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Scarcity is a relative term that derives its meaning or relevance from the imbalance between supply and demand. That is to say that there can be no scarcity if the supply is at par with the rate of demand for any type of good or service. In this sense, something may only be classified as scarce when there is a demand for it that cannot be met by the rate of supply. Some items are scarce because there is a limited quantity of the product that remains constant while other factors around it influence its level of scarcity, such as land and human population levels. Other items are necessary, but due to their abundance they cannot be labeled as scarce resources, an example of which is air.
It is the level of necessity, need or requirement for an item that increases its value and determines the level of demand for the item. For instance, crude oil is a naturally occurring commodity that is in high demand around the world for different purposes, such for fuel. The demand for crude oil exerts a lot of pressure on a finite or limited resource, meaning that this increases its value. Another consideration when analyzing the concept of scarcity is the fact that resources are not evenly distributed around the world, as the same resource may be abundant in one country but lacking in another. The application of scarcity here is only valid to the extent that it affects the country lacking the resource.
Still using the example of crude oil, some countries are naturally abundantly endowed with the resource, meaning that it is not a scarce resource for those areas. Keeping in mind that crude oil is a vital resource for all countries of the world, the demand for this commodity is the determinant of its value as well as the enabling factor for the disparity between the supply and demand. Those countries that lack the resource consider it a scarce resource that must be obtained at the expense of a valuable consideration.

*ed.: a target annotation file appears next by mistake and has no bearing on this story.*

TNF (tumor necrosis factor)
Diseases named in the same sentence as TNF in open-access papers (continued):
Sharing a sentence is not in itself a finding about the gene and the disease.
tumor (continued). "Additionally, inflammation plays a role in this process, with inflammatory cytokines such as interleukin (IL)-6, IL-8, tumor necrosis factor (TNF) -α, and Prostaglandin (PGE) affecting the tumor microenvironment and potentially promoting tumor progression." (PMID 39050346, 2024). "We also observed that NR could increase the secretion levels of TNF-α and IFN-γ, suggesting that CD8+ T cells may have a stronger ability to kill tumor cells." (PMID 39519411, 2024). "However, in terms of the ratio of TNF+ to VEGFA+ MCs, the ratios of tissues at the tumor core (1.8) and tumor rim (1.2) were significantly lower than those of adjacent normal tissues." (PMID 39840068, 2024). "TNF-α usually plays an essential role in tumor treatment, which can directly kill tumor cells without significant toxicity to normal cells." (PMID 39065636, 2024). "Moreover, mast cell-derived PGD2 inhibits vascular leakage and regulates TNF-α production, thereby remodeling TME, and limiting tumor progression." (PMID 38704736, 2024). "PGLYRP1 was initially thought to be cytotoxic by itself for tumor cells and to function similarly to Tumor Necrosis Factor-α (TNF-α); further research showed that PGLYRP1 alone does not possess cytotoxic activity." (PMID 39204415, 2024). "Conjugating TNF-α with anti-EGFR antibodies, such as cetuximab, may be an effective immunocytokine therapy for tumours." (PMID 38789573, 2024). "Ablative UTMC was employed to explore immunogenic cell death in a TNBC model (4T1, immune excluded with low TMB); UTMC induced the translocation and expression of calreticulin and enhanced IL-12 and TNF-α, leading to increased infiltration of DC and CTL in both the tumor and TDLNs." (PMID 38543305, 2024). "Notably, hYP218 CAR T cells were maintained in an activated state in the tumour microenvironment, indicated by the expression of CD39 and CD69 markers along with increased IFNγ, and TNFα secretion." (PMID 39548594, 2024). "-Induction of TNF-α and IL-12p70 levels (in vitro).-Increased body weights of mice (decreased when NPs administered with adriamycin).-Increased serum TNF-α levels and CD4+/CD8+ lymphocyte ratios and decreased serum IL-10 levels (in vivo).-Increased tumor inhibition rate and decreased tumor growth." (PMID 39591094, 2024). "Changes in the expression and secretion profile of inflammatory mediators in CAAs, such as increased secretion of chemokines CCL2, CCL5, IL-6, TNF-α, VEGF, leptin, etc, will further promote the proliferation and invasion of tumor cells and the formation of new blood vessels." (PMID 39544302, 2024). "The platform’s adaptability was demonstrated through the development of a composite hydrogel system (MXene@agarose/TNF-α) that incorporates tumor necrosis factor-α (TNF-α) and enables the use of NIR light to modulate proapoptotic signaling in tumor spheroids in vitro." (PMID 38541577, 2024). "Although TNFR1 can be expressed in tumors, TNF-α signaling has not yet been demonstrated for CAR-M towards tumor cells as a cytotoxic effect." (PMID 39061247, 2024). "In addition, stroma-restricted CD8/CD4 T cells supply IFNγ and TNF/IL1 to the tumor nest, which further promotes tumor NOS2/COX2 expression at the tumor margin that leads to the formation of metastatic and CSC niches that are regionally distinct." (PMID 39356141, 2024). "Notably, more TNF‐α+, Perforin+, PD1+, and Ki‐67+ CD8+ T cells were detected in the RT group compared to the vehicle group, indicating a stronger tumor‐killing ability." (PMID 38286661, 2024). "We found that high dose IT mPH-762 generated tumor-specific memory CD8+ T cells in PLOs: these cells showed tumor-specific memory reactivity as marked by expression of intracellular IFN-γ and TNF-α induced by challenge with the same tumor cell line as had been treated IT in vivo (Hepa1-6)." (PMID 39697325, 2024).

The relationship between scarcity and value is one that has been exploited by unscrupulous suppliers and manufacturers for their own profit. For instance, this connection can be clearly seen in the diamond industry where the illusion of scarcity has served to keep the price of diamonds at an astronomically high level in relation to what it could be if the real force of supply and demand are allowed to naturally occur. Such a practice is further fueled by the fact that the diamond trade is a monopoly with one highly influential company that determines the majority of diamond supply.
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